Arafat rejects latest West Bank offer
January 8, 1997
Web posted at: 1:05 p.m. EST (1805 GMT)
JERUSALEM (CNN) -- Palestinian Authority President Yasser
Arafat on Wednesday rejected an Israeli timetable for the
withdrawal of Israeli troops from the West Bank.
U.S. envoy Dennis Ross presented the offer to the Palestinian
leader in what an Arafat aide described as an "extremely
tense" six-hour meeting that began late Tuesday.
"The talks have hit a serious crisis," Arafat spokesman Nabil
Abourdeneh told the Voice of Palestine radio. "The Israelis
are threatening the peace process by making such proposals."
Ross simply said: "We have not resolved all the differences
Details of the proposal were not immediately clear. But
Arafat's rejection of the offer came a day after he turned
down another Israeli proposal that troop redeployment from
rural areas of the West Bank be delayed until 1999.
Arafat reportedly insisted on Wednesday that the Israeli
withdrawal from most of the West Bank be completed by
September 1997, as stipulated in a 1995 deal
signed by Netanyahu's predecessors.
Ross has been trying to arrange a meeting between
Arafat and Netanyahu so the two could conclude the agreement
on Hebron and further West Bank withdrawals. The first
meeting between the two leaders was held privately Sunday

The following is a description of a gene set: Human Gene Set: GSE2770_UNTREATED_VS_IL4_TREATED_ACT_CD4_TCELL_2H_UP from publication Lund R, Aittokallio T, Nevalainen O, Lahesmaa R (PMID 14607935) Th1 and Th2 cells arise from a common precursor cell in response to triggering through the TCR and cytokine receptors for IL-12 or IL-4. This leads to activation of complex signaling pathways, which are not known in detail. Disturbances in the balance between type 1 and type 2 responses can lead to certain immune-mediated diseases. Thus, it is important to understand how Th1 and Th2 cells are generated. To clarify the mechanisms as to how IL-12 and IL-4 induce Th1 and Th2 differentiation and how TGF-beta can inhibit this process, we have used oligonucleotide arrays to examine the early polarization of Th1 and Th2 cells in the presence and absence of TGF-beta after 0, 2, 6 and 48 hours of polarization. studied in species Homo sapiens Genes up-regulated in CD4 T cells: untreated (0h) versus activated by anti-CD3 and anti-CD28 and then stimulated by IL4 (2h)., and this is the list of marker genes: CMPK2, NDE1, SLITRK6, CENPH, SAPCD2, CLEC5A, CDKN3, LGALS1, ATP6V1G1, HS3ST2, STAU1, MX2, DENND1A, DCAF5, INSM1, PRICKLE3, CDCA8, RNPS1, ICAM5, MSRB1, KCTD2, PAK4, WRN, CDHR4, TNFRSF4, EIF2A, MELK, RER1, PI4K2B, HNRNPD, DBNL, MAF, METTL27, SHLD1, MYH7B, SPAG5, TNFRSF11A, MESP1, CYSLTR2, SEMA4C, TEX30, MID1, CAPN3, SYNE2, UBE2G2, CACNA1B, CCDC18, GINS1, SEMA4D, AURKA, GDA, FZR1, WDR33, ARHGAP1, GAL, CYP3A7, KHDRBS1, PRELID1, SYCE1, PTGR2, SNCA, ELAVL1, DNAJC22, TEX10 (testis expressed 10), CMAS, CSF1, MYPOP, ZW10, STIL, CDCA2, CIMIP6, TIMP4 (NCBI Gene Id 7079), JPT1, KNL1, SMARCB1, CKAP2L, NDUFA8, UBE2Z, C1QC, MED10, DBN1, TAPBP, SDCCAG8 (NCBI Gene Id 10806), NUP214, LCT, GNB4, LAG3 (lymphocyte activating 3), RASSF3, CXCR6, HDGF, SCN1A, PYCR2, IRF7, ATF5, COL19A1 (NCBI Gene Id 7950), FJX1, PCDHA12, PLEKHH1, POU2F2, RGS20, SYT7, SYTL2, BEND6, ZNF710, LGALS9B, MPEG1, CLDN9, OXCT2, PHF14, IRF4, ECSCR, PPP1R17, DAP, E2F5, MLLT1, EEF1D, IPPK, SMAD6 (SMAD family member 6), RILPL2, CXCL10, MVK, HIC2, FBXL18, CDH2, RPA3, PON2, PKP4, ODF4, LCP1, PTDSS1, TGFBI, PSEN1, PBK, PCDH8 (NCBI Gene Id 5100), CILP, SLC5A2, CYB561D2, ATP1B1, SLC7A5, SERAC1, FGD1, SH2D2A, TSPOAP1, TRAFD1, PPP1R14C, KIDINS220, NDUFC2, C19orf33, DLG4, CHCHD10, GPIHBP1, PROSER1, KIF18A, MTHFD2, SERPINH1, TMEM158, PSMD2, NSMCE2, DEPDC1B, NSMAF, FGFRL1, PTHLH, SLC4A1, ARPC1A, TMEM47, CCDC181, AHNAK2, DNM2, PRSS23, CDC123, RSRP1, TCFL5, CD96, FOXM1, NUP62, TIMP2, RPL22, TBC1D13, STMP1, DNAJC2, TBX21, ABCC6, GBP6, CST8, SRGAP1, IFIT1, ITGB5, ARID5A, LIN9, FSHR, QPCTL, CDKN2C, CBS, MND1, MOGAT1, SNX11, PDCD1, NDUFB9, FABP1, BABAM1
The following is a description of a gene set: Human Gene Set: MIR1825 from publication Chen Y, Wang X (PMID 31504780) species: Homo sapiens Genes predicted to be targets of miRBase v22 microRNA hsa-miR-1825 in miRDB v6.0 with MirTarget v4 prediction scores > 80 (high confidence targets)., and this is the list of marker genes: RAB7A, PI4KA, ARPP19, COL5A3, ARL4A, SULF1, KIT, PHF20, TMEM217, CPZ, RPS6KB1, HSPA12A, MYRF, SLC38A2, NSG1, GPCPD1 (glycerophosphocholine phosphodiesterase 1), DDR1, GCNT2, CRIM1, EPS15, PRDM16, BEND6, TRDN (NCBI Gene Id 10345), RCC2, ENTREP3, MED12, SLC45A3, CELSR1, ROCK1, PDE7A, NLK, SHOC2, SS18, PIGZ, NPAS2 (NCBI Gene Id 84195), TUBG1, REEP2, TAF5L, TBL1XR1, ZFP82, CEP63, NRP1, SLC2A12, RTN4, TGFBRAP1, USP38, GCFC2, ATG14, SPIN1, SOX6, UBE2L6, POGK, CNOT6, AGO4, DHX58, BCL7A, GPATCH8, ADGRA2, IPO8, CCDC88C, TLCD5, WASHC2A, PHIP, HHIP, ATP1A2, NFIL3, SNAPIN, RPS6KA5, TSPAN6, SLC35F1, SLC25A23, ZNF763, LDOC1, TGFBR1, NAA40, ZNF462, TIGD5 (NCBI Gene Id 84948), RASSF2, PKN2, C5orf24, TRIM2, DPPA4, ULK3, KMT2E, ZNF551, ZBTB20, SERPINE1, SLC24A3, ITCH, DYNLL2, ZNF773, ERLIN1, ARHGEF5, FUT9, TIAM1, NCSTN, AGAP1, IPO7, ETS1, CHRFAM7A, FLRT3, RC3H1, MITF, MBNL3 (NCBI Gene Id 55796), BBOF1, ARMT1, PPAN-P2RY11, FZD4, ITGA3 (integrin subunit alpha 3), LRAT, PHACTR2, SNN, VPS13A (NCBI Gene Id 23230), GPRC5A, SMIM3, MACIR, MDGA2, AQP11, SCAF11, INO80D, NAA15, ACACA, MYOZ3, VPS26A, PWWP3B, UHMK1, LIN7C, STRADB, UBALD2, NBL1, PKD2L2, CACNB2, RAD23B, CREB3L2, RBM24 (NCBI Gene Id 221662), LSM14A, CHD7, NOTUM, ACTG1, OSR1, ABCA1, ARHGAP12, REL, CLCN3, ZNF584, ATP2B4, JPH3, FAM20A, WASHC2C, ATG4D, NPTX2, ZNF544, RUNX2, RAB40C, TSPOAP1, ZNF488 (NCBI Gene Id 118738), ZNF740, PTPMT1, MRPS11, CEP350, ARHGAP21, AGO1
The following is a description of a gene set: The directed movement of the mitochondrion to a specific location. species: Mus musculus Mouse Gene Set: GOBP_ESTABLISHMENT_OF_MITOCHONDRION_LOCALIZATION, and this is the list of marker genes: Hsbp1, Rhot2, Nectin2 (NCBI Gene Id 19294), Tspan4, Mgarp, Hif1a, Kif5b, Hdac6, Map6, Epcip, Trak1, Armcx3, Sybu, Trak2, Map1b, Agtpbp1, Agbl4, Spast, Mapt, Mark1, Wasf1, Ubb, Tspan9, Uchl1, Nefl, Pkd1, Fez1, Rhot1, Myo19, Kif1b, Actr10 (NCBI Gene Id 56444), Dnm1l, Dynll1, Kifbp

Diplomatic sources have termed the Hebron talks "very close,"
"imminent" or down to the "last couple of issues" for two
weeks, but the two sides have been unable to agree on steps
to be taken after the Hebron redeployment.
Meanwhile, a helicopter remained outside Netanyahu's
Jerusalem office, ready to whisk him off to Gaza for a
possible summit with the Palestinian leader if Arafat and
Ross had reached a deal. But as the helicopter waited,
Netanyahu was denouncing the Oslo accords, calling them a
"bad agreement" he inherited. (867K/10 sec. AIFF or WAV sound)
The Palestinians have demanded that Israel stick to the date
previously agreed upon, while Netanyahu has said he
wants the final redeployment tied to the conclusion of
all Palestinian-Israeli peace talks.
Jerusalem Bureau Chief Walter Rodgers and Reuters contributed to this report.
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